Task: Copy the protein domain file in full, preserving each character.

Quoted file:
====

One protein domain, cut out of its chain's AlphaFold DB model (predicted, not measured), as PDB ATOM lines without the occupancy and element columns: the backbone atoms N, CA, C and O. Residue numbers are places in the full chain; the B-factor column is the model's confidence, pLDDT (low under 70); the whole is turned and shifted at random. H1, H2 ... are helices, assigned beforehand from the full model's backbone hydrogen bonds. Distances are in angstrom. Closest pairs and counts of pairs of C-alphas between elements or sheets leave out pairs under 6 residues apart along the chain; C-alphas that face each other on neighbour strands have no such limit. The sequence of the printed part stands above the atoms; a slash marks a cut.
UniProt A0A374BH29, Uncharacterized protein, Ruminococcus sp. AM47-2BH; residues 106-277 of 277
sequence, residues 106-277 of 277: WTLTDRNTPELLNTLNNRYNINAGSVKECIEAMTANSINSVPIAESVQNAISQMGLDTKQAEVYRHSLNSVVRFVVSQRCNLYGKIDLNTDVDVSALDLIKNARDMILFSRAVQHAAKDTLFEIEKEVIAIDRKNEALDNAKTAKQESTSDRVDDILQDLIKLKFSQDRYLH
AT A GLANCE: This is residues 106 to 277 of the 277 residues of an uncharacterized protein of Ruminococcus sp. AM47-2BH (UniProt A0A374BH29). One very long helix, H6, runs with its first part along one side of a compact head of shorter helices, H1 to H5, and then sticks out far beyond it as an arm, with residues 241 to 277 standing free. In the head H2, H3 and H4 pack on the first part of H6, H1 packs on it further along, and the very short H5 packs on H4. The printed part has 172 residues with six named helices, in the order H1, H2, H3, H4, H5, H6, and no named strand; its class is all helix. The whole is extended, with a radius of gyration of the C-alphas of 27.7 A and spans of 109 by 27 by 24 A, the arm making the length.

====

One protein domain, cut out of its chain's AlphaFold DB model (predicted, not measured), as PDB ATOM lines without the occupancy and element columns: the backbone atoms N, CA, C and O. Residue numbers are places in the full chain; the B-factor column is the model's confidence, pLDDT (low under 70); the whole is turned and shifted at random. H1, H2 ... are helices, assigned beforehand from the full model's backbone hydrogen bonds. Distances are in angstrom. Closest pairs and counts of pairs of C-alphas between elements or sheets leave out pairs under 6 residues apart along the chain; C-alphas that face each other on neighbour strands have no such limit. The sequence of the printed part stands above the atoms; a slash marks a cut.
UniProt A0A374BH29, Uncharacterized protein, Ruminococcus sp. AM47-2BH; residues 106-277 of 277
sequence, residues 106-277 of 277: WTLTDRNTPELLNTLNNRYNINAGSVKECIEAMTANSINSVPIAESVQNAISQMGLDTKQAEVYRHSLNSVVRFVVSQRCNLYGKIDLNTDVDVSALDLIKNARDMILFSRAVQHAAKDTLFEIEKEVIAIDRKNEALDNAKTAKQESTSDRVDDILQDLIKLKFSQDRYLH
AT A GLANCE: This is residues 106 to 277 of the 277 residues of an uncharacterized protein of Ruminococcus sp. AM47-2BH (UniProt A0A374BH29). One very long helix, H6, runs with its first part along one side of a compact head of shorter helices, H1 to H5, and then sticks out far beyond it as an arm, with residues 241 to 277 standing free. In the head H2, H3 and H4 pack on the first part of H6, H1 packs on it further along, and the very short H5 packs on H4. The printed part has 172 residues with six named helices, in the order H1, H2, H3, H4, H5, H6, and no named strand; its class is all helix. The whole is extended, with a radius of gyration of the C-alphas of 27.7 A and spans of 109 by 27 by 24 A, the arm making the length.